“6 months from today, our city will be an even healthier place,” Bloomberg tweeted on Thursday.
The ban would not apply to grocery stores.
There are five reasons why I find these kinds of laws – and the kinds of debates that surround them – problematic. Here’s why:
1) I am all for protesting, ensuring that your voice is heard and demanding the respect of the people you elected in office. That’s absolutely not what’s happening, here. When you talk to the average person about the drink issue, they’re often more apprehensive than anything else to say anything other than “Well, yeah, the city’s fat.” And the others who think the ban is wrong because they can have their regular coke in moderation may be annoyed by it, but not so much that they’re going to go out and petition against it in large numbers, ask others to petition against it as well, create websites in support of the industry, or anything else.
But, surprisingly, all of this is happening. Why?
The “New Yorkers for Beverage Choices,” completely funded by the sugary beverage (and bottled water, remember… they’re almost always the same thing) industry, were the ones who did that.
Take a gander:
Hoping for a debate about freedom, not fatness, the industry has created a coalition called New Yorkers for Beverage Choices to coordinate its public relations efforts in the city. On Thursday, the group introduced its first radio spot, a one-minute advertisement featuring “Noo Yawk”-accented actors proclaiming, “This is about protecting our freedom of choice.”
“This is New York City; no one tells us what neighborhood to live in or what team to root for,” says the narrator, as Yankees and Mets fans shout in the background. “So are we going to let our mayor tell us what size beverage to buy?” Adds one Brooklyn-tinged voice: “It’s unbelievable!”
The charge is being led by the industry’s leading trade group, the Washington-based American Beverage Association, which has retained several powerhouse political consultants for the cause, including the strategists responsible for the “Harry and Louise” television advertisements that helped defeat President Bill Clinton’s health care plan in the 1990s.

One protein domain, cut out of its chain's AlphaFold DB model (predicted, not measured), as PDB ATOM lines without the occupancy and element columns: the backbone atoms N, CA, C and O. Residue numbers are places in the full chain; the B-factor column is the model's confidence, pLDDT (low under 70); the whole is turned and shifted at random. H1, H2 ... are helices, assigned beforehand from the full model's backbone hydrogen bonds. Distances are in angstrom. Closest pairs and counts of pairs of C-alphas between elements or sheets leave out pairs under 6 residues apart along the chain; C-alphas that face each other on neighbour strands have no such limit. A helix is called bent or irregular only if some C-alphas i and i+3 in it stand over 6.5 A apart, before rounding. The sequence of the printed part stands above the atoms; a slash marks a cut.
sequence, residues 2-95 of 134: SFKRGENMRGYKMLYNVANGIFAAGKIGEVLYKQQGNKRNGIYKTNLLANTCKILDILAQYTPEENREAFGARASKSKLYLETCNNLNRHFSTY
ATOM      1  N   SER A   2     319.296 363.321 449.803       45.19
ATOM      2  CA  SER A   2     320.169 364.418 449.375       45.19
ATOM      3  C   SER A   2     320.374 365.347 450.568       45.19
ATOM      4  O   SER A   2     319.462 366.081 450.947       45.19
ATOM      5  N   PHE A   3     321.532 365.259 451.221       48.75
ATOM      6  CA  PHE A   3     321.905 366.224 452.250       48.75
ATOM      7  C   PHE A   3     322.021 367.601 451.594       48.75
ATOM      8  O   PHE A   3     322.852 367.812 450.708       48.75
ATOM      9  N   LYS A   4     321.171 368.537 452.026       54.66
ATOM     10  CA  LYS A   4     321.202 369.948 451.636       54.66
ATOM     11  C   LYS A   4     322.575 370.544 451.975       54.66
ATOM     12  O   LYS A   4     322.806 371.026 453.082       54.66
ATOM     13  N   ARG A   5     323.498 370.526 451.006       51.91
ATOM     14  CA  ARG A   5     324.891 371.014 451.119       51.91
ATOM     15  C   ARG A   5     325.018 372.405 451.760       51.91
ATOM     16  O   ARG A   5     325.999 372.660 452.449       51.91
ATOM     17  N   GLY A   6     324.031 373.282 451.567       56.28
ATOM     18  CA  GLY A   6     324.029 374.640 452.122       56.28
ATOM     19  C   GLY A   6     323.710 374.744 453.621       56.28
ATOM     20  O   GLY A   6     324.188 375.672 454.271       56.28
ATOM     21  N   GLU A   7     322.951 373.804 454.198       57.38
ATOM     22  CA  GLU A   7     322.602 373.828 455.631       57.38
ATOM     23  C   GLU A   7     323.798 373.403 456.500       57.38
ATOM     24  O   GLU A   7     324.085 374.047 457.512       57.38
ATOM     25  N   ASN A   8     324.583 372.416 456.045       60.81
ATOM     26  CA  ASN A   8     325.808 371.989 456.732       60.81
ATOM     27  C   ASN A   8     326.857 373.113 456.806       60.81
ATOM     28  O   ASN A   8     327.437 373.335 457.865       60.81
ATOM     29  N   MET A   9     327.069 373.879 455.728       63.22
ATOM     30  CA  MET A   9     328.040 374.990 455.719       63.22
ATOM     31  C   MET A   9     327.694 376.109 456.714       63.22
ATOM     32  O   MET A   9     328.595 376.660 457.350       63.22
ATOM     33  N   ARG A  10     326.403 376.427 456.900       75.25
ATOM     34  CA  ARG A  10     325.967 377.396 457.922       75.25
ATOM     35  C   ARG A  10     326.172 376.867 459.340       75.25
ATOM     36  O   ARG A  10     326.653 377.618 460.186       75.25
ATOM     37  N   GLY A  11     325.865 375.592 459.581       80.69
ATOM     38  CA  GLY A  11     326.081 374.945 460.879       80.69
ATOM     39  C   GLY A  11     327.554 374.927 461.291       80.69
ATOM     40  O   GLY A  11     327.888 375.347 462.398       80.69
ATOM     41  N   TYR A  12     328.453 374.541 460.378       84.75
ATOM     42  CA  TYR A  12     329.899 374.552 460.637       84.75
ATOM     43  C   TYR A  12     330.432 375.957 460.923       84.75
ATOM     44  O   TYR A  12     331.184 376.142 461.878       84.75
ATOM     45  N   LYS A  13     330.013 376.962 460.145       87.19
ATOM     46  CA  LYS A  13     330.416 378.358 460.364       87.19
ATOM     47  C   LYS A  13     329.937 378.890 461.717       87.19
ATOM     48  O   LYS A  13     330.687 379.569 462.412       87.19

The beverage association would not disclose its budget for the New York campaign, but Eliot Hoff, a spokesman for the coalition, said it was “prepared to utilize whatever resources are necessary.” [source]
The discussion can’t be an open and honest one with one side being financed and manufactured as a tool in a marketing campaign.
To be fair, thereis a poll taken by the Times that says…
“Six in 10 residents said the mayor’s soda plan was a bad idea, compared with 36 percent who called it a good idea. A majority in every borough was opposed; Bronx and Queens residents were more likely than Manhattanites to say the plan was a bad idea. ” [source]
…but in the days of lethargy and general complacency, who is about to spend their fine Saturday afternoon in the hot sun trolling the Square asking people to sign a petition so they can buy their big gulps? 60% or not?
2) It was actually pretty funny. The idea of the ban was floated around, and then before we knew it? The subways were covered with images of happily smiling white men in baseball caps pushing dollies full of half-sized and full-sized pop cans. They were delivering choice, of course.
Whenever an idea is floated that initially infringes on an industry’s ability to make money, the industry’s members immediately band together – now, they’re no longer competitors… what’s that saying, the enemy of my enemy is also my friend? – so that they can “regulate themselves.”
Listen. This works about as well as asking a child to regulate themselves while you leave them alone with the cookie jar.